A recent letter by a Medicare recipient, J. Ronald Gainsford, ("Health Care Is Fine" July 27), is one of several letters by Medicare beneficiaries who have had happy outcomes from major surgery, are happy with their Medicare or Medicare Advantage coverage and disfavor what they regard as "socialized medicine."
They do not realize that the Medicare that paid most of their bills is one example of socialized medicine.
Mr. Gainsford reports that he paid about $2,000 per year for his insurance; the government, through Medicare, paid about five times that much for him to his insurance company. In all likelihood many of the seniors who join Medicare Advantage plans either do not realize or do not remember that they signed away their (government-paid) Medicare benefits to their insurance company.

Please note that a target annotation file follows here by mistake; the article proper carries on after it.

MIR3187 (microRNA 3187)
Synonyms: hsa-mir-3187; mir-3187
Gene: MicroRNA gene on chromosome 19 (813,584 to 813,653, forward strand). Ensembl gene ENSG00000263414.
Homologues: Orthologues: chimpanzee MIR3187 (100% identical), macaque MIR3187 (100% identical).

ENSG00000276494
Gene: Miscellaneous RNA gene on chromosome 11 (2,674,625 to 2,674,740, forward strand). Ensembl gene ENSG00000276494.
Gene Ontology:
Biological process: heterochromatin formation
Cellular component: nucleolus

Persons needing a heart replacement before joining Medicare, and who are not covered by an employer, may well face a bill in the range of $50,000. Persons with a previous history of heart trouble and seeking health insurance as an individual, are not likely to find it at any price.
Ours is one of the few advanced countries in which persons who are used to paying their bills can be driven to poverty by a catastrophic illness.
Seniors, like me, who are enjoying the benefits of one form of socialized medicine should understand why millions of others need and feel that they deserve the same kind of protection.